Dancing is a way to pass along traditions and this drummer was beating with thin sticks and at a pace and rhythm I have never heard.
These are two grooms...they celebrate often together because of expense but also because this is a huge country of millions but, yet very small and closed. The grooms wear flowers and out of the hundreds of men, this is how you can tell who is who. These boys are about 17 and getting married!
Everything is traditional, the colors, their swords which no one else carries and notice their Jumbaya? (sp) that they carry at their waists are decorated while the young man to the right's is not.
And the elders, note the man in the red headdress, shows the younger how to do the wedding dances. This is a circle dance and the man to the left, leaning forward is about 20 and was slowly following the steps of the old man.
Interestingly, there was not another woman in sight so I was being very concerned about not being too obvious (look at them and then, think, Teresa) and they waived me in and gestured for me to join the circle dance which just isn't done. This is a warm and welcoming people.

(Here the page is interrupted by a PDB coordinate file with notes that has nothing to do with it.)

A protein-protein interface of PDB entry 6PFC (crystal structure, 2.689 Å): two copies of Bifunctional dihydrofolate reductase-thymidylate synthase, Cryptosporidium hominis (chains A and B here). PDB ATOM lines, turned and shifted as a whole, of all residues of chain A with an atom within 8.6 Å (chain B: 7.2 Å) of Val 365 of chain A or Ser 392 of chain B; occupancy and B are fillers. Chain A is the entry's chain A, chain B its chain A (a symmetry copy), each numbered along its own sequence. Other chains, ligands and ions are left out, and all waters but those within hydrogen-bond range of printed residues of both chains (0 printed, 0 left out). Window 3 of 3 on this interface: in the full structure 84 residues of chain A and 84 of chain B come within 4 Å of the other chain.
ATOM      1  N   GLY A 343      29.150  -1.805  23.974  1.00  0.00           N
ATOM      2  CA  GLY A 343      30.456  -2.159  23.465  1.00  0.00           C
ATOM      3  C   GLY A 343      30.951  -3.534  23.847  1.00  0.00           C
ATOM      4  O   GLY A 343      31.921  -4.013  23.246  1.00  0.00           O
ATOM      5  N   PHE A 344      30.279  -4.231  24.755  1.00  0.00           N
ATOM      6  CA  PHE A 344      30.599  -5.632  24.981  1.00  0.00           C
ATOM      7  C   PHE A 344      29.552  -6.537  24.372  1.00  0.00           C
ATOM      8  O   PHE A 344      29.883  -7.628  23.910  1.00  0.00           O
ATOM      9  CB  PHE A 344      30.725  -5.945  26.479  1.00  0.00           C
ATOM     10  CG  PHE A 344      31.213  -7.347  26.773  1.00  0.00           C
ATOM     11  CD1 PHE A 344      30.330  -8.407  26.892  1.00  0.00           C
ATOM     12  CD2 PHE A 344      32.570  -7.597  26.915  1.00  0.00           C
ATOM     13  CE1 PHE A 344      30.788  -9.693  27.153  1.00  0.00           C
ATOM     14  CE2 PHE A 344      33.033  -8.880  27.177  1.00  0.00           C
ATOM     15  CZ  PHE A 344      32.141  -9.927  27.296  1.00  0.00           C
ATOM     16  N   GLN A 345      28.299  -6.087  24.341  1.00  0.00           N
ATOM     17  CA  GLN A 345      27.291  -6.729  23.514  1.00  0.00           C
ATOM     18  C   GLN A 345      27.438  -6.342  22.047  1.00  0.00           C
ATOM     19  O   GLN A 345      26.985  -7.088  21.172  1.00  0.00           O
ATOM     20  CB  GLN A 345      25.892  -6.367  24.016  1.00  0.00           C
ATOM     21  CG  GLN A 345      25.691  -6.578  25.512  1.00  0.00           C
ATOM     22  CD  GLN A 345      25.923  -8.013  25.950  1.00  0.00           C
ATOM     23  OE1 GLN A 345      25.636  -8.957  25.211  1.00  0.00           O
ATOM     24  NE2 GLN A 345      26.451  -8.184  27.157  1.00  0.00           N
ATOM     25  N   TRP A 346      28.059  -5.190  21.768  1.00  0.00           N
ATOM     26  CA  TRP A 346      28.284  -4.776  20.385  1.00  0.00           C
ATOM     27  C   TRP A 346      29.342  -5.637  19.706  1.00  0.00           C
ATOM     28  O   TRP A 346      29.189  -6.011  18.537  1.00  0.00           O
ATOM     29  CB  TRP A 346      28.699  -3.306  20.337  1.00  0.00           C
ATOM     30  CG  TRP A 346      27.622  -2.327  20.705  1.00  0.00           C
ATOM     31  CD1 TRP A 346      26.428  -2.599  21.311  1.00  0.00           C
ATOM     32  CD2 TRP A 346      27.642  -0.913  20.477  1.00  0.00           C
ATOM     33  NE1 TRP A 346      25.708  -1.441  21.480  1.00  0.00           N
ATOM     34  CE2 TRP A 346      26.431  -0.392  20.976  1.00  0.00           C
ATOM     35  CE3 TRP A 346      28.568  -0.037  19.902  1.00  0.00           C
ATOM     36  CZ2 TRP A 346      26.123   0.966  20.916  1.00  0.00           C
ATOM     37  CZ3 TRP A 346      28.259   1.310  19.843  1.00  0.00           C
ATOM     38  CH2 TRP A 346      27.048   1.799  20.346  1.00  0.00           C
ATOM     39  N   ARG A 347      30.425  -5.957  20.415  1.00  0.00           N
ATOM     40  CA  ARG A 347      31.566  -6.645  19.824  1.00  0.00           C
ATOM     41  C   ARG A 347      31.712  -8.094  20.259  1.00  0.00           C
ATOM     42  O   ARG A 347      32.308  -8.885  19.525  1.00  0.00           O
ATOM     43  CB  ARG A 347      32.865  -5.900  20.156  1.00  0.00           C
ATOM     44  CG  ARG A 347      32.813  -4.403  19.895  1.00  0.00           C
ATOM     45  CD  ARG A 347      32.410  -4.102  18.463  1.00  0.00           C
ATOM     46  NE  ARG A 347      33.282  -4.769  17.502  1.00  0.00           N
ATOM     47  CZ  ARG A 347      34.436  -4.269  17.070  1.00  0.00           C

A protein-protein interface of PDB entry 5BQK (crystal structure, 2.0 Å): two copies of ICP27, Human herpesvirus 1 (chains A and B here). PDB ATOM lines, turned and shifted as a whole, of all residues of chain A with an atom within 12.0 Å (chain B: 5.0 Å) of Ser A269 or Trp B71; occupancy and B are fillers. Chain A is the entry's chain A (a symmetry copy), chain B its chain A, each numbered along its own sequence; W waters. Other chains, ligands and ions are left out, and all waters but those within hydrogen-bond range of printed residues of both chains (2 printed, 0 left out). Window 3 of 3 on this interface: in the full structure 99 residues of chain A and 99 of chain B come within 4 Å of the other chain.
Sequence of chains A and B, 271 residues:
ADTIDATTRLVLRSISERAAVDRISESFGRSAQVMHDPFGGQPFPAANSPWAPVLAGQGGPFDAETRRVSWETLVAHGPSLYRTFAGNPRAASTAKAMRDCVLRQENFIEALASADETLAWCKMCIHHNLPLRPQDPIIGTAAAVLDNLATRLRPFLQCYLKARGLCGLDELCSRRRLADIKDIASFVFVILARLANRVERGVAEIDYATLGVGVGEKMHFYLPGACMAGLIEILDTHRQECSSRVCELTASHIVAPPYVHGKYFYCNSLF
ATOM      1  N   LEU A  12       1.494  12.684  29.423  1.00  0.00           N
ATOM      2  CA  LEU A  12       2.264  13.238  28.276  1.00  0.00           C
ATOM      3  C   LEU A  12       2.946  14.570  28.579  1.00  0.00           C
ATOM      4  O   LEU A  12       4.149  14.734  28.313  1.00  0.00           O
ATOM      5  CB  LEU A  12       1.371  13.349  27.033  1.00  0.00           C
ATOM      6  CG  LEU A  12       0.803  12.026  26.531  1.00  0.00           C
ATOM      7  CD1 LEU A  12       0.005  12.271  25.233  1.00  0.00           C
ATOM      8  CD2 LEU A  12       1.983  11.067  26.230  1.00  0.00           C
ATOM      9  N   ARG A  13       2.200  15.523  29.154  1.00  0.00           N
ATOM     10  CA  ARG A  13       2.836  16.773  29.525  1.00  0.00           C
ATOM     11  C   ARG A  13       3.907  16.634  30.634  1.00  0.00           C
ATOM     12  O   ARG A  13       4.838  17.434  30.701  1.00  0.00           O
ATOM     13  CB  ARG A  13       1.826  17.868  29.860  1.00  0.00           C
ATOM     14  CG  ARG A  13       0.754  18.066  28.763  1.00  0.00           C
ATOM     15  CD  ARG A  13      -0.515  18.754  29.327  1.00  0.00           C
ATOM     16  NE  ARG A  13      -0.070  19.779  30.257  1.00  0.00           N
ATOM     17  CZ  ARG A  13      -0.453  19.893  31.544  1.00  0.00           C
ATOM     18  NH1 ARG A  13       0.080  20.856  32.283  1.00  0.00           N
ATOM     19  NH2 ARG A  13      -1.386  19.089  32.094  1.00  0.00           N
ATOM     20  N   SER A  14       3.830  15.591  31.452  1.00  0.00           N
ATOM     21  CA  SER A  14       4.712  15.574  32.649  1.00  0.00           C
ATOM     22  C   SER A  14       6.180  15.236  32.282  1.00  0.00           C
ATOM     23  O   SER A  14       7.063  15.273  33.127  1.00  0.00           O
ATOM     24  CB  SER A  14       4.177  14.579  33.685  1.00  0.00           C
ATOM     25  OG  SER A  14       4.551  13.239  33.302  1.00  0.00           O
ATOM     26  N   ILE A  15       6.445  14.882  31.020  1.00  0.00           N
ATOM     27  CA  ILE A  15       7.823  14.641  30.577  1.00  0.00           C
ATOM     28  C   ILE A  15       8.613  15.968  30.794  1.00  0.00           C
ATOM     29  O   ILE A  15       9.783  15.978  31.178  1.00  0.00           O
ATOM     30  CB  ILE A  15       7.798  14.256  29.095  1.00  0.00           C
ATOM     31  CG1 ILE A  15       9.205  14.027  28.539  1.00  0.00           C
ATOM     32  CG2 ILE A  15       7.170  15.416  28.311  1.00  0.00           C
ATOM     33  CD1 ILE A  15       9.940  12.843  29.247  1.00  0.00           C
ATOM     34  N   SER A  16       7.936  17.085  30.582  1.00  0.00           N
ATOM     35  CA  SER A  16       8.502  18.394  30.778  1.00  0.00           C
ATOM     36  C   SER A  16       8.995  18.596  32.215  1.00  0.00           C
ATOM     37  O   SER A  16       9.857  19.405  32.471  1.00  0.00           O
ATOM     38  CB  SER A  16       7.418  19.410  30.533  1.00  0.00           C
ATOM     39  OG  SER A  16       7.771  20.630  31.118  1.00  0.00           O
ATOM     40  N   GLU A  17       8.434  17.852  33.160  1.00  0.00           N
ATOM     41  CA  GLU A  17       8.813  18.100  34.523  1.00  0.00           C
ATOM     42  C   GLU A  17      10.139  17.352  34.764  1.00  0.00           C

The drum closest to you is a traditional drum made out of goat skin. For some reason, the photo of the young man carrying a rifle is not uploading but as we approached, firecrackers and guns were shot off...not in response to our arrival but to signal the start of the dancing.
Tomorrow, I will go with three of the female trainees to see how women celebrate this occasion. This day, so far, has been another gift from Akram, who, while with us, was missing being with his family.